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The Mathematical Development Of Set Theory  From Cantor To Cohen
 The Bulletin of Symbolic Logic
, 1996
"... This article is dedicated to Professor Burton Dreben on his coming of age. I owe him particular thanks for his careful reading and numerous suggestions for improvement. My thanks go also to Jose Ruiz and the referee for their helpful comments. Parts of this account were given at the 1995 summer meet ..."
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Cited by 8 (2 self)
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This article is dedicated to Professor Burton Dreben on his coming of age. I owe him particular thanks for his careful reading and numerous suggestions for improvement. My thanks go also to Jose Ruiz and the referee for their helpful comments. Parts of this account were given at the 1995 summer meeting of the Association for Symbolic Logic at Haifa, in the Massachusetts Institute of Technology logic seminar, and to the Paris Logic Group. The author would like to express his thanks to the various organizers, as well as his gratitude to the Hebrew University of Jerusalem for its hospitality during the preparation of this article in the autumn of 1995.
The Mathematical Import Of Zermelo's WellOrdering Theorem
 Bull. Symbolic Logic
, 1997
"... this paper, the seminal results of set theory are woven together in terms of a unifying mathematical motif, one whose transmutations serve to illuminate the historical development of the subject. The motif is foreshadowed in Cantor's diagonal proof, and emerges in the interstices of the inclusion vs ..."
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Cited by 5 (1 self)
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this paper, the seminal results of set theory are woven together in terms of a unifying mathematical motif, one whose transmutations serve to illuminate the historical development of the subject. The motif is foreshadowed in Cantor's diagonal proof, and emerges in the interstices of the inclusion vs. membership distinction, a distinction only clarified at the turn of this century, remarkable though this may seem. Russell runs with this distinction, but is quickly caught on the horns of his wellknown paradox, an early expression of our motif. The motif becomes fully manifest through the study of functions f :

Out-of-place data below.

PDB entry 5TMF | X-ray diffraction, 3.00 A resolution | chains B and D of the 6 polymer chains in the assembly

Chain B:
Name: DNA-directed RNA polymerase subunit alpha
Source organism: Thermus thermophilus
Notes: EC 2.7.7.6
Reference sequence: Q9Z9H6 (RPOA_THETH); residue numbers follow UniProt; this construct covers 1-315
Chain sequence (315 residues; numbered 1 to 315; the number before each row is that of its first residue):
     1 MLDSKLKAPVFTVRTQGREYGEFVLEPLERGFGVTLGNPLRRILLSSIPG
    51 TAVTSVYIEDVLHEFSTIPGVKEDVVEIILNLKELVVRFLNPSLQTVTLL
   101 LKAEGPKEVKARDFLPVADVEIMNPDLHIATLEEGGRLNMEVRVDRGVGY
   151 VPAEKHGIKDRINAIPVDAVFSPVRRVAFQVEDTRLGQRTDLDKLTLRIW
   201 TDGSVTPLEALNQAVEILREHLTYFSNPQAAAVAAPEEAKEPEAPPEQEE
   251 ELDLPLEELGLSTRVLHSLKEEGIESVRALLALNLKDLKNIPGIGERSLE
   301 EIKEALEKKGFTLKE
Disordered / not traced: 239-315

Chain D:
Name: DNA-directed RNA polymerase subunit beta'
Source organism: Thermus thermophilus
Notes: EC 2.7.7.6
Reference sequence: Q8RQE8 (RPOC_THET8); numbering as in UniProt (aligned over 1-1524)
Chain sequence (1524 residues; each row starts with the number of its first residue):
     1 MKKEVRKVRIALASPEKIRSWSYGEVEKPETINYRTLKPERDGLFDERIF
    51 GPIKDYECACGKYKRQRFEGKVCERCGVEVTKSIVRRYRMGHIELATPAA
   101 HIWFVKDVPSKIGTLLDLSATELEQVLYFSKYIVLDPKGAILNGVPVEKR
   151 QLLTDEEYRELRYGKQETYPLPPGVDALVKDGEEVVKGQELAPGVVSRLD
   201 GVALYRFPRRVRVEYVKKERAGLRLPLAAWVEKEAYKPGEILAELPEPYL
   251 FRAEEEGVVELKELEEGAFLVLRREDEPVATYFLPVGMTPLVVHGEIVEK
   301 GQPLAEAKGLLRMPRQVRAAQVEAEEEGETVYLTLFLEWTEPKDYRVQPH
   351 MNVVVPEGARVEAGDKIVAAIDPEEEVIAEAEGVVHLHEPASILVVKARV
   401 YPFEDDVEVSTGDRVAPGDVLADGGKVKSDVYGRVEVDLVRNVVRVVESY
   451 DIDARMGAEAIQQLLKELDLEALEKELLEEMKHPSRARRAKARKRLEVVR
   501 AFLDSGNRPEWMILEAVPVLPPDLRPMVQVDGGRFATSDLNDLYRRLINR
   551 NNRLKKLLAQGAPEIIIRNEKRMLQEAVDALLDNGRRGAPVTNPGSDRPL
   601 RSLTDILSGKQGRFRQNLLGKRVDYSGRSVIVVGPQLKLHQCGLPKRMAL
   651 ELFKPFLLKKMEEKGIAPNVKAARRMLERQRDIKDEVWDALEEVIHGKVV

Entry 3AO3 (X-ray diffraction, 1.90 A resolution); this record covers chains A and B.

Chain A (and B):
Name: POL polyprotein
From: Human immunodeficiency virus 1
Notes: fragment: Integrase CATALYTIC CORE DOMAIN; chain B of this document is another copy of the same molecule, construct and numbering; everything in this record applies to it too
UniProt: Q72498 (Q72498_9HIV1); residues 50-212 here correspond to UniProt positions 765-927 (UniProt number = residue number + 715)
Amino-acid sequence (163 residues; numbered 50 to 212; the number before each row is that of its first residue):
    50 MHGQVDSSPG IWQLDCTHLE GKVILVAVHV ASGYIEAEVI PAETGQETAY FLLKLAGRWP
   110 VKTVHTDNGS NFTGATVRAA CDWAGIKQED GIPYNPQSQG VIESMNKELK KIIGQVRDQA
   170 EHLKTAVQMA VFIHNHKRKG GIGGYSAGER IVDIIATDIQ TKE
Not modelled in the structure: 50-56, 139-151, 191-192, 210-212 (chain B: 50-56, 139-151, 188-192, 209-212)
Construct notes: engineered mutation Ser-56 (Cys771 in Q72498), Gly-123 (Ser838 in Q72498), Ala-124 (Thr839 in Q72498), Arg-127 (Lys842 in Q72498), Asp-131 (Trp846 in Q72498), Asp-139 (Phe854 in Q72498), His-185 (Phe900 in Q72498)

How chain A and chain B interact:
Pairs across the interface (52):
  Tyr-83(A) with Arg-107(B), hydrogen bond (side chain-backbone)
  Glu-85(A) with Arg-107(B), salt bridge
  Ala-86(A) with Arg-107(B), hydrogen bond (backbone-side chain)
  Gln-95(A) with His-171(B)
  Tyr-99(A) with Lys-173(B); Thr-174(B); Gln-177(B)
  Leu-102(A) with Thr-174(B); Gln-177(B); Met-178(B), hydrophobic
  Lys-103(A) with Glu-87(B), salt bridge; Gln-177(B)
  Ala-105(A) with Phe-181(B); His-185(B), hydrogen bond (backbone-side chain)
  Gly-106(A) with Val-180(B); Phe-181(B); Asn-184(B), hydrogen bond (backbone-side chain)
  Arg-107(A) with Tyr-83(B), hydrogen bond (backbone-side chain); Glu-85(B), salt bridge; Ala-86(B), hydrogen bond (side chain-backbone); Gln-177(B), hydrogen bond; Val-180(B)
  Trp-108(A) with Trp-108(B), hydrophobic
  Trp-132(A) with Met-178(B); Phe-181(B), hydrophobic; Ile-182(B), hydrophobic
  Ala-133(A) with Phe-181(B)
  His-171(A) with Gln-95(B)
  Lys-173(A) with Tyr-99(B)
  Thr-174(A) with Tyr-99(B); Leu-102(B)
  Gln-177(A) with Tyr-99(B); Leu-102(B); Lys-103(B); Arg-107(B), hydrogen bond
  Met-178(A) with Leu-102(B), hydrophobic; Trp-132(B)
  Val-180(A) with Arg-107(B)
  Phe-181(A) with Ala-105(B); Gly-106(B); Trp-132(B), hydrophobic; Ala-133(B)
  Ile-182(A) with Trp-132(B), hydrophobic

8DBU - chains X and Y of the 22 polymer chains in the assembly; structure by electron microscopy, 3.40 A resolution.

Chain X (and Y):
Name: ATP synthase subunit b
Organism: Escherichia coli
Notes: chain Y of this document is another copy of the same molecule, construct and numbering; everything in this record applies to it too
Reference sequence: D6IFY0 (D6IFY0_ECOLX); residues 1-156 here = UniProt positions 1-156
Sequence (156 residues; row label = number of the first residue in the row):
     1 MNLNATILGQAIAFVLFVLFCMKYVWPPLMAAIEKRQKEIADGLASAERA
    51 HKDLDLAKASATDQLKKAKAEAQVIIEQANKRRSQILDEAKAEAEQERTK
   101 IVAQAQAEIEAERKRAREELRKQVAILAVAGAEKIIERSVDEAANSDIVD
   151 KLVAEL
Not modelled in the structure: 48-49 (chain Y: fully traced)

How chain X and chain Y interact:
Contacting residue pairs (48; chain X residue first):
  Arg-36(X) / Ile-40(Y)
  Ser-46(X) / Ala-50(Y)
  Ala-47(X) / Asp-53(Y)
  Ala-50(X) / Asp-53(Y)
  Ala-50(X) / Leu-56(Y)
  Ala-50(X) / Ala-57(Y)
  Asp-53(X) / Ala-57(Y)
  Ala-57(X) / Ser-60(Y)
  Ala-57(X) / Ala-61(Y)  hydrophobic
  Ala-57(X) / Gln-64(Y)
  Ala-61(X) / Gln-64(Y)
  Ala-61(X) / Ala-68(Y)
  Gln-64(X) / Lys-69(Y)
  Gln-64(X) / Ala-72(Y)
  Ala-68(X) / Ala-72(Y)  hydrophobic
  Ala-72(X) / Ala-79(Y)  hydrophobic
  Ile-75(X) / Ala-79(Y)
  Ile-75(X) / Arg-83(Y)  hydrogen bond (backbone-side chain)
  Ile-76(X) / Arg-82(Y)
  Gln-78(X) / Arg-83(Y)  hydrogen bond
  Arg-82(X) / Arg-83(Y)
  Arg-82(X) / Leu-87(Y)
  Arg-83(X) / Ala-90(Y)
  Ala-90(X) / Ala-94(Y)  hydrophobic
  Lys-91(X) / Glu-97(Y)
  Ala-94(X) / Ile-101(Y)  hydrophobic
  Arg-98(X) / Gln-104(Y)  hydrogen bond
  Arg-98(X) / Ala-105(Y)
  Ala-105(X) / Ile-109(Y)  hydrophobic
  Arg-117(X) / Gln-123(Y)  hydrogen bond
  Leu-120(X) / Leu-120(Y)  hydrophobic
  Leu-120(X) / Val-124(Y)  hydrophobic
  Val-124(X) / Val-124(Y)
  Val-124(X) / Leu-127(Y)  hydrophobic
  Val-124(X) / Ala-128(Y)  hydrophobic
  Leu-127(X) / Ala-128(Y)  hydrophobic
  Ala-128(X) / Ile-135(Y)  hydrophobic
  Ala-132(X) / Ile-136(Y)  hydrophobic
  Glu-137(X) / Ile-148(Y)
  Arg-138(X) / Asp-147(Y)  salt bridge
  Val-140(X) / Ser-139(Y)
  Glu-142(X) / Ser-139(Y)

RUSSELL’S OTHER CONTRADICTION: THE PARADOX OF PROPOSITIONS
, 2001
"... statement of his theory of logical types.This simple version of the theory is designed to block the reasoning that leads to the paradox of the Russell class. But Russell notes immediately that new problems arise.The problems culminate in the paradox of propositions.This is a problem that seems to ru ..."
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statement of his theory of logical types.This simple version of the theory is designed to block the reasoning that leads to the paradox of the Russell class. But Russell notes immediately that new problems arise.The problems culminate in the paradox of propositions.This is a problem that seems to run in exact parallel to the paradox of the Russell class.It seemed therefore desirable to Russell that a single solution to both paradoxes be found.Since the simple theory of types (ST) does not offer such a solution it is commonly believed that the paradox of propositions was Russell’s principal motive— at least at the time when he had just finished writing the Principles—for searching for and eventually formulating a ramified theory of types (RT). In the next section I shall present the very first version of ST as it occurs in the Principles.I shall explain in which direction Russell was seeking for a solution to the paradox of propositions which would run in parallel to his solution to the class paradox. Next I turn to the RussellFrege correspondence of 1902 and 1903.Apart
4 KANT IN THE TWENTIETH CENTURY
"... Alfred North Whitehead (1861–1947) quotably wrote in 1929 that “the safest general characterization of the European philosophical tradition is that it consists of a series of footnotes to Plato. ” 1 The same could be said, perhaps with even greater accuracy, of the twentiethcentury EuroAmerican ph ..."
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Alfred North Whitehead (1861–1947) quotably wrote in 1929 that “the safest general characterization of the European philosophical tradition is that it consists of a series of footnotes to Plato. ” 1 The same could be said, perhaps with even greater accuracy, of the twentiethcentury EuroAmerican philosophical tradition and Immanuel Kant